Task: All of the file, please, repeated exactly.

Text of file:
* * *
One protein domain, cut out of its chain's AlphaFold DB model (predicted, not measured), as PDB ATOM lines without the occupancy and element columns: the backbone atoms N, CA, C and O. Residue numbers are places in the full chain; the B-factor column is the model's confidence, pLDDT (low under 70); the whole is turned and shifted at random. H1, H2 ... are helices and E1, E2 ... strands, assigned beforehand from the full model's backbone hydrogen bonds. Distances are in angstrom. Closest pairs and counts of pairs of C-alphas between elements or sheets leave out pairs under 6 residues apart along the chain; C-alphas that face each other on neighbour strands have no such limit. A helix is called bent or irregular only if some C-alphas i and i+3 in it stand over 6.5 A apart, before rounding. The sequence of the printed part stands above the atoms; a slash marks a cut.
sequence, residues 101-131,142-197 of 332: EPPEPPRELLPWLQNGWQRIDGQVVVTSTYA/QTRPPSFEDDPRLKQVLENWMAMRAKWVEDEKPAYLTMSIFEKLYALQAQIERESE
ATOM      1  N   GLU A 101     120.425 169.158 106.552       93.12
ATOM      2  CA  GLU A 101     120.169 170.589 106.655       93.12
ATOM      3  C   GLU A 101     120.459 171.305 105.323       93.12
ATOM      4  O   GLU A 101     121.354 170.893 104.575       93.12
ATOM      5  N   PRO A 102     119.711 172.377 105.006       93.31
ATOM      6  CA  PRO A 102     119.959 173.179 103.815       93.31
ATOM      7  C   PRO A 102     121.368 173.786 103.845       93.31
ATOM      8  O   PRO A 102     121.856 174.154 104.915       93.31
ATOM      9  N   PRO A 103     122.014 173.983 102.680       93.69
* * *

One protein domain, cut out of its chain's AlphaFold DB model (predicted, not measured), as PDB ATOM lines without the occupancy and element columns: the backbone atoms N, CA, C and O. Residue numbers are places in the full chain; the B-factor column is the model's confidence, pLDDT (low under 70); the whole is turned and shifted at random. H1, H2 ... are helices and E1, E2 ... strands, assigned beforehand from the full model's backbone hydrogen bonds. Distances are in angstrom. Closest pairs and counts of pairs of C-alphas between elements or sheets leave out pairs under 6 residues apart along the chain; C-alphas that face each other on neighbour strands have no such limit. A helix is called bent or irregular only if some C-alphas i and i+3 in it stand over 6.5 A apart, before rounding. The sequence of the printed part stands above the atoms; a slash marks a cut.
sequence, residues 101-131,142-197 of 332: EPPEPPRELLPWLQNGWQRIDGQVVVTSTYA/QTRPPSFEDDPRLKQVLENWMAMRAKWVEDEKPAYLTMSIFEKLYALQAQIERESE
ATOM      1  N   GLU A 101     120.425 169.158 106.552       93.12
ATOM      2  CA  GLU A 101     120.169 170.589 106.655       93.12
ATOM      3  C   GLU A 101     120.459 171.305 105.323       93.12
ATOM      4  O   GLU A 101     121.354 170.893 104.575       93.12
ATOM      5  N   PRO A 102     119.711 172.377 105.006       93.31
ATOM      6  CA  PRO A 102     119.959 173.179 103.815       93.31
ATOM      7  C   PRO A 102     121.368 173.786 103.845       93.31
ATOM      8  O   PRO A 102     121.856 174.154 104.915       93.31
ATOM      9  N   PRO A 103     122.014 173.983 102.680       93.69